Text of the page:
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    Market forces don't work in medicine as insurance companies and governmental administrators decide in most cases what you can charge. There are no prices based on supply and demand (as a prior poster indicated, rural FPs are in highest need and often the lowest paid, and derm the reverse). But I read the OPs use of demand differently. It is a word which has a meaning in our language exclusive of economic impact. You can seek to go into a field that will be in demand because of job security, not wealth. A steady flow of patients means the field is in demand, notwithstanding what you get paid. By contrast, a field like, say, sports medicine, might fall out of demand if the population ages significantly, because the patient base may not be there, notwithstanding how much you might be able to charge per patient for your services. There are fields of medicine that are more heavilly in need than others because there are more patients with a particular affliction. When the population is older, the areas of most necessary resource allocation will be to that population. Hence it is the field most in demand. But no, you won't earn a Bentley that way, unless one of your older patients puts you in his will. Let's not get hung up on the definitions.
     
  13. NonTradMed

    NonTradMed Perpetual Student
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    Welcome to the board! There are plenty of nontrad premeds, go into the nontrad forums and you will meet many kindered spirits. We are many, and we rule the boards! J/k :p

    From what I can tell, compensation is not as high as the 'golden 80's' but it's still in the top 5% income bracket. Will you get rich from an MD/DO? Probably not, unless you have good business acumen. Will you live comfortably? Probably, yes.

    It doesn't look that unless the government decides to completely socialize medicine and even then there is always demand for doctors in rural areas. I don't forsee a huge change in medicine or medical reimbursement that will hurt physicians. Despite what some say on this board, the AMA is still the second most powerful lobbying group in Washington (second to ABA) so the job market is still well cushioned against outside intrusions such as a huge influx of foreign doctors. Also, I think the language barrier and boards prevents foreign physicians from passing boards as readily as they could (just from experience with many Chinese docs).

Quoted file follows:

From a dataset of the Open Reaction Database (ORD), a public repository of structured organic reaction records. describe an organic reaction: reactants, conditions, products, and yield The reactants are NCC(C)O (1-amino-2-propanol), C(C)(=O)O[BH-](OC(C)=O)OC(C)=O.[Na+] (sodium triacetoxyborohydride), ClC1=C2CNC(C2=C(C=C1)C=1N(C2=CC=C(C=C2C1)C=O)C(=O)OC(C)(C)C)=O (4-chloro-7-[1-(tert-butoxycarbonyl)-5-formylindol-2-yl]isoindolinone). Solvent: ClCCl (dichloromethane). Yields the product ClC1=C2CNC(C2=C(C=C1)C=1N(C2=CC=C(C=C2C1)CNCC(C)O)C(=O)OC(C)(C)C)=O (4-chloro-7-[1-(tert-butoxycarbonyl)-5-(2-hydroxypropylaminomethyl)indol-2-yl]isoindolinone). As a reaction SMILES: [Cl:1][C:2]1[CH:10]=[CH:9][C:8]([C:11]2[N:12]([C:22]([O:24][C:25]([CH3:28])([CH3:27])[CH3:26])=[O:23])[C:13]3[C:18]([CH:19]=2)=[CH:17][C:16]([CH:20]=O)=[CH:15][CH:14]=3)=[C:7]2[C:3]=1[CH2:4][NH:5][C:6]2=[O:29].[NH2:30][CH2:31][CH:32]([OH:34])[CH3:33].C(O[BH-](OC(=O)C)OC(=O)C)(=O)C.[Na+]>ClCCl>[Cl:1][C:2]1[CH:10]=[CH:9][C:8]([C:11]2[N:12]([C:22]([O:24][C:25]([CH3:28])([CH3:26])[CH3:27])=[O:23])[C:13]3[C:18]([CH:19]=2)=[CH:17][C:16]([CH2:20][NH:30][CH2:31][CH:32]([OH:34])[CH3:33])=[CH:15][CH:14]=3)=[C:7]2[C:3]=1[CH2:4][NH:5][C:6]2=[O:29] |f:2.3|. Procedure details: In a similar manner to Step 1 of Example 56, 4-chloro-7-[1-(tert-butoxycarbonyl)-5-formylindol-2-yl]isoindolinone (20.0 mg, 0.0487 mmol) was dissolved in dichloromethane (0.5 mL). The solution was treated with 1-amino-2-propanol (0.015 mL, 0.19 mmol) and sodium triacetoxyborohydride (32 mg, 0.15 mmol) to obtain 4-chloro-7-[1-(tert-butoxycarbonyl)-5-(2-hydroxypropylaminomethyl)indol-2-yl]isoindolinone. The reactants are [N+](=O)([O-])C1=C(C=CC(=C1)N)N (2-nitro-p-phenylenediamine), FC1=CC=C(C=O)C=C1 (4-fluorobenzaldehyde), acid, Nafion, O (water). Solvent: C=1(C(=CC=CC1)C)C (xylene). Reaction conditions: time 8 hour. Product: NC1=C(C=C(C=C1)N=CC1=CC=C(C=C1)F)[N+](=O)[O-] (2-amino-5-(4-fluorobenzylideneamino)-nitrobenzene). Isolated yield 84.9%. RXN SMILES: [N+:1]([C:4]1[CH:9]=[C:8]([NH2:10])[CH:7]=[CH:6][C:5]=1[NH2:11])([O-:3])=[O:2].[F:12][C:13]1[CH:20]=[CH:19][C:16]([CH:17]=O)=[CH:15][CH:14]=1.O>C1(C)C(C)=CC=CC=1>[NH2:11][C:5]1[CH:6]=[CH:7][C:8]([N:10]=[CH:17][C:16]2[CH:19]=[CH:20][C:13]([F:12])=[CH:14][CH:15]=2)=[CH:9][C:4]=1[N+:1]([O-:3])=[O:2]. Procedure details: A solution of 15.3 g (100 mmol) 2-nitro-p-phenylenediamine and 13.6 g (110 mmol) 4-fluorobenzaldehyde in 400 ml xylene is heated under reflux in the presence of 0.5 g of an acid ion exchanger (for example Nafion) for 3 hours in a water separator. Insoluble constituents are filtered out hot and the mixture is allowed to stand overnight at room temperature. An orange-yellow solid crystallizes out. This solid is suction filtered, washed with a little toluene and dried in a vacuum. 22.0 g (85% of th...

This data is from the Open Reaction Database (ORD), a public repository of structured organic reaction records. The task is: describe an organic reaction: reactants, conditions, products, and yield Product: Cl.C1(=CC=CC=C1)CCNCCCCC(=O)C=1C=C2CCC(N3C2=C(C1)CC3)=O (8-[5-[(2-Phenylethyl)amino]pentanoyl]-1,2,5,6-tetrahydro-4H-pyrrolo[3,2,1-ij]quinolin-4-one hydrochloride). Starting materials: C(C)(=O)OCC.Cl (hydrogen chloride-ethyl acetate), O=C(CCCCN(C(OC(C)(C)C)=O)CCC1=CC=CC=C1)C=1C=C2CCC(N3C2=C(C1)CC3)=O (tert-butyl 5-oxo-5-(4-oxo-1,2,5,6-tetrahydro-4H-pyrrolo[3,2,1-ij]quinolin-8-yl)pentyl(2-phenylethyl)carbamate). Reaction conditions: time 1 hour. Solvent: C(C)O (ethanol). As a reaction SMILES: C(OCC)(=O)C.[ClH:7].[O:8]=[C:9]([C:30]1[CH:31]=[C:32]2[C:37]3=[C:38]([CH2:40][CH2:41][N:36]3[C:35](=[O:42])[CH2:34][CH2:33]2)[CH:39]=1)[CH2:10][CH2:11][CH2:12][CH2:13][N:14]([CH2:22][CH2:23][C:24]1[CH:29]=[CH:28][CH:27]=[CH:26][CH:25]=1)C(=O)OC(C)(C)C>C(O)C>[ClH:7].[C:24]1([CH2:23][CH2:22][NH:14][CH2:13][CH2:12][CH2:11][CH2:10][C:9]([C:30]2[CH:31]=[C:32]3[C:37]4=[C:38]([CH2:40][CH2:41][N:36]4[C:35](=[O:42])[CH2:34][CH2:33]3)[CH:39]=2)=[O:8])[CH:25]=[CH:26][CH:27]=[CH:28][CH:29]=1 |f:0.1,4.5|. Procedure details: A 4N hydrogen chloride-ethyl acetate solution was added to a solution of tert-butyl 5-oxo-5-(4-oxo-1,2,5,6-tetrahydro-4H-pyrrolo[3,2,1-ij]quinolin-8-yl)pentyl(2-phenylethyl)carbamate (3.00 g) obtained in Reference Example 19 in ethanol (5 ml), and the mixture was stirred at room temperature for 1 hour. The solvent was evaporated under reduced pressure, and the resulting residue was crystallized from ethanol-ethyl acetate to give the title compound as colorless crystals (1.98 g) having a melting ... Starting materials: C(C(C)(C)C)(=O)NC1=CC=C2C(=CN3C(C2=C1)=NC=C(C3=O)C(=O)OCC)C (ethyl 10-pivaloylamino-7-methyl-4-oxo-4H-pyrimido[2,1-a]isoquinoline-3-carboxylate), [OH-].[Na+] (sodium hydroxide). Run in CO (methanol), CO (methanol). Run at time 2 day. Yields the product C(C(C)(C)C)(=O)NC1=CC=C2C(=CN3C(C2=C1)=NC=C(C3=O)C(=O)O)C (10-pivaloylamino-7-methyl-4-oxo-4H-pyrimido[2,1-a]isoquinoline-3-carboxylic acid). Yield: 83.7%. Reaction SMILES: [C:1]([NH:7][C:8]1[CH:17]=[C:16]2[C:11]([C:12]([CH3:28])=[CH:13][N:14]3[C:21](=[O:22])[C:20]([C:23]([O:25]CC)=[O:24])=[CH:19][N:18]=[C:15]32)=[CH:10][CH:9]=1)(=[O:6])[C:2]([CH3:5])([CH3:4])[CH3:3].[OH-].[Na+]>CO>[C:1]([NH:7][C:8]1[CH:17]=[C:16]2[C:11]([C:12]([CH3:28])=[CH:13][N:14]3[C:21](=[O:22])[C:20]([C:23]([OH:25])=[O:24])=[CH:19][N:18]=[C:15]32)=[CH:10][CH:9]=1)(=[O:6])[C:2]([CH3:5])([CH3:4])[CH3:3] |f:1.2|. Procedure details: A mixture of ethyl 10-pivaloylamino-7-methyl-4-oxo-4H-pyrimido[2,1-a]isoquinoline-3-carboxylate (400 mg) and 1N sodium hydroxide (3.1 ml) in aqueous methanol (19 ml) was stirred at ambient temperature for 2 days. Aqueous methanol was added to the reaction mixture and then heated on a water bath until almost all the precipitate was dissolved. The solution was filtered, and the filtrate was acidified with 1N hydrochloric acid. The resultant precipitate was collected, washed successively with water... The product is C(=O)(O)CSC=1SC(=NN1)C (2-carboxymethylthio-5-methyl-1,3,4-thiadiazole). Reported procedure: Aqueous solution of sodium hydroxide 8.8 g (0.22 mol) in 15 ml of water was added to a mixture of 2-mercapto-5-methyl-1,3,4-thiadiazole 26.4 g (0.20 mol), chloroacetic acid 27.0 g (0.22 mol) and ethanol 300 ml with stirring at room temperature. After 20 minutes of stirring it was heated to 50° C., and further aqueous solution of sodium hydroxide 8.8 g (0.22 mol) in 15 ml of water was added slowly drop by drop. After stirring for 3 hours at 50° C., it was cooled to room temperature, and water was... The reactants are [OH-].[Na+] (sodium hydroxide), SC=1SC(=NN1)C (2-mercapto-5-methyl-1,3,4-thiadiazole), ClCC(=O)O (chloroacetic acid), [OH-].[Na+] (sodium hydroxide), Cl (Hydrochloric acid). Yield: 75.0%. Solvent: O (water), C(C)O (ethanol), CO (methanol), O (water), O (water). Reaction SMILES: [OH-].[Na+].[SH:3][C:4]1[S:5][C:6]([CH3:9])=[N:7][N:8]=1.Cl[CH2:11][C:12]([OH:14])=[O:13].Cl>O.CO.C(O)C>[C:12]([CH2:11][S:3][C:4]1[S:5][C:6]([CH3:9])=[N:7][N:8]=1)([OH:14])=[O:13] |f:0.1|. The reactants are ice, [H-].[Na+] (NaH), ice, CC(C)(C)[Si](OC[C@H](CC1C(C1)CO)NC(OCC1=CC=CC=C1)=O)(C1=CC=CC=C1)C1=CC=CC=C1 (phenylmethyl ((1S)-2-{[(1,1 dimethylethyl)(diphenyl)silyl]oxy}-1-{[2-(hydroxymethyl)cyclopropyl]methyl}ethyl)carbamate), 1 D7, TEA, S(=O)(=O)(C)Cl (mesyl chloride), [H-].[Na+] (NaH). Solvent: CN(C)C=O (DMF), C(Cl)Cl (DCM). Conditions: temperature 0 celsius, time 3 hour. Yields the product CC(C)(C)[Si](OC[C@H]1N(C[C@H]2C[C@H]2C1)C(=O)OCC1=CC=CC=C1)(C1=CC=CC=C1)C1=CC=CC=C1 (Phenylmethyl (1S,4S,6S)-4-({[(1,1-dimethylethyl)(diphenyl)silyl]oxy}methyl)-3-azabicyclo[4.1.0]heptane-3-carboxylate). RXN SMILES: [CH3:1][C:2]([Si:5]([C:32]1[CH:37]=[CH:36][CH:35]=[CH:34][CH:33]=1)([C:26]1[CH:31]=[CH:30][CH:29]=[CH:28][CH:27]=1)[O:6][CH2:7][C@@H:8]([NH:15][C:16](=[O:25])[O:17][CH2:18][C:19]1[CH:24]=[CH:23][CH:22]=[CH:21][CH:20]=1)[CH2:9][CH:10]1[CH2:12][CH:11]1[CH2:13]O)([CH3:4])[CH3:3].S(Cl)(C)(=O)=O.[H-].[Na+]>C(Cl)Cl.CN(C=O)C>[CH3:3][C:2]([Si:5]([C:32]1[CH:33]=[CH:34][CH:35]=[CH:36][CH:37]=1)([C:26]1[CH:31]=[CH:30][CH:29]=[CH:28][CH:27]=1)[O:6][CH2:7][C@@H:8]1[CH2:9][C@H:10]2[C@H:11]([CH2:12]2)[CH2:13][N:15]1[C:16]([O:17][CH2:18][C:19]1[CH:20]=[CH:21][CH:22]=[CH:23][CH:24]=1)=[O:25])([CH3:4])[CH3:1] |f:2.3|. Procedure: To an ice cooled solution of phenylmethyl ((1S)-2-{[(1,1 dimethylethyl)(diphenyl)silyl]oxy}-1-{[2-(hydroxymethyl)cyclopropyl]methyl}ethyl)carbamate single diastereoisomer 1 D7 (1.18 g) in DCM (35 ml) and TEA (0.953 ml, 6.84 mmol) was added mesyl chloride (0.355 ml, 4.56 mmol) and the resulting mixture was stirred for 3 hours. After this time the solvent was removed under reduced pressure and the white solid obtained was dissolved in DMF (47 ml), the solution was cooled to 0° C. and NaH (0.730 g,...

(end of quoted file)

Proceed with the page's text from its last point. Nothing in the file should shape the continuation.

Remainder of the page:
The bigger issue, as someone pointed out, is global competition. Some people are already opting to fly overseas to see qualified docs in poorer countries and save tons on major operations. This means business for surgeons and other big procedure doctors will see a drop if this trend continues. I don't forsee primary care, and services like OB/GYN and EM to be affected since it's hard to 'plan' to another country or it's not feasible to see a doc for these services.

    Bottom line: Medicine is lucrative (as compared to many other industry fields) and will continue to be lucrative in the near future. Despite griping, physicians are still in the top 5% of income bracket, most coming out with a minimal six figure income. Yes, there is debt and long years of hard work, but you will end up with a degree that will allow you to make a comfortable salary and retain job security against layoffs (generally speaking, of course)

    Demand will also be high with aging boomers and the raising obesity epidemic in this country. As long as you are willing to work hard, keep up to date and maintain good interpersonal skills, you will be a profitable doc. :)